Presley appeared on the Milton Berle, Steve Allen, and Ed Sullivan television shows. That April Presley made his debut in Las Vegas at the New Frontier Hotel, but the two week engagement was cancelled after a week due to poor audience response. In August Presley began filming his first film Love Me Tender. Released three months later it recouped its filming cost of $1 million in three days. His singles that year included "Heartbreak Hotel," "I Was the One," "Blue Suede Shoes," "I Want You, I Need You, I Love You," "Hound Dog," "My Baby Left Me, "Anyway You Want Me," "Love Me Tender," "Don't Be Cruel," "Love Me," and "When My Blue Moon Turns To Gold" were all certified gold.
In early 1957 Presley became the target of criticism by teachers, clergymen, and even other entertainers who thought his style was to suggestive. Even being nicknamed "Elvis the Pelvis" by one writer. On January 6, he made the last of his three appearances on the Ed Sullivan Show and was shown only from the waist up.
In March 1957 Presley purchased Graceland, a former church and converted it into a twenty three room mansion. In February "All Shook Up" began an eighteen week stretch at number #1
Signing movie contract as Hal Wallis watches
Presley was the first rock star to crossover into films with consistent commercial success. Loving You, his second film, was released in July 1957 and "Teddy Bear" from it's soundtrack went to #1 on the pop, country, and R&B charts, as did "All Shook Up" and "Jailhouse Rock," the title song from his next movie.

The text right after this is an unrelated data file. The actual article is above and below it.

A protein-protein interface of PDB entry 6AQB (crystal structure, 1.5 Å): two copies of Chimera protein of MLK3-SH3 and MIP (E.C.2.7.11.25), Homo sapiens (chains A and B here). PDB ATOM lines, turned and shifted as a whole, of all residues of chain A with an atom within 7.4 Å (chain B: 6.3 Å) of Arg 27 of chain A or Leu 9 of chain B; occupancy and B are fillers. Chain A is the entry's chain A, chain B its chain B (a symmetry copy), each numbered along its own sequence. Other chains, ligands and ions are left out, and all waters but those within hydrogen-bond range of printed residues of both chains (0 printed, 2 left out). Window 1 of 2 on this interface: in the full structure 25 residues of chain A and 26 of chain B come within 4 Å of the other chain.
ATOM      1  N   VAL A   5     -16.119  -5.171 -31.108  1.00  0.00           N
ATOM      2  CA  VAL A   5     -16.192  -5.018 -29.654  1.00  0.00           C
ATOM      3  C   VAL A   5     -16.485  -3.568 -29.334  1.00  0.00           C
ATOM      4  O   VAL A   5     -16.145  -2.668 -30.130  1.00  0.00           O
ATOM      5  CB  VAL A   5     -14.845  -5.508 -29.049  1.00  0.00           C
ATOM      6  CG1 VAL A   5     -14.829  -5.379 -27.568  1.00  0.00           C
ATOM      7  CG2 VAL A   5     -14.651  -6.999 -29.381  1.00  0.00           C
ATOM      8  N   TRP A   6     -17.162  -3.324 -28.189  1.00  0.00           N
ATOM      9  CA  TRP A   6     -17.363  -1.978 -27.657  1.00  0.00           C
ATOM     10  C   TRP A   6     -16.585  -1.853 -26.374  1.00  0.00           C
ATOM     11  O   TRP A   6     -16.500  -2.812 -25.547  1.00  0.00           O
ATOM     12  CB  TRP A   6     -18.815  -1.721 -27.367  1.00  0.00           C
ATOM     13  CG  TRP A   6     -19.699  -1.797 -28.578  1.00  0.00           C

That December he received his draft notice, but was given a 30 day deferment to complete the filming of King Creole. Presley's first four feature films are considered his best. Originally Presley intended to be a serious actor, but unfortunately after he left the service, the choice of roles was left entirely to Colonel Parker with poor results. Since Presley would not tour until the early Seventies, it was through these movies that his fans most fans saw him and that alone accounted for their massive success.
On March 24, 1958 Presley entered the Army. The next months saw number one hits with "Don't" and "I Beg You." A few months later he went on leave to be with sick mother. Gladys Presley died the day after his arrival home in Memphis, on August 14, 1958. Presley would call her death the greatest tragedy in his life. He returned to the Army and was shipped to Bremerhaven, West Germany. In January 1960 he was promoted to sergeant and was discharged that March.
During his time in the service Colonel Parker continued to release singles recorded before his departure so his fans wouldn't forget him. a number of these were hits including "Wear My Ring Around Your Neck," "Don't Cha Think It's Time," "Hard Headed Woman," "Don't Ask Me Why," "One Night," "I Got Stung," "A Fool Such as I," "I Need You, I Love You," "A Big Hunk O' Love," and "My Wish Came True". In 1958 alone Presley earned over $2 million. After his release from the Army in March 1960, he recorded his first stereo record, "Stuck On You" and later that month he taped a TV program with Frank Sinatra, The Frank Sinatra Timex Special.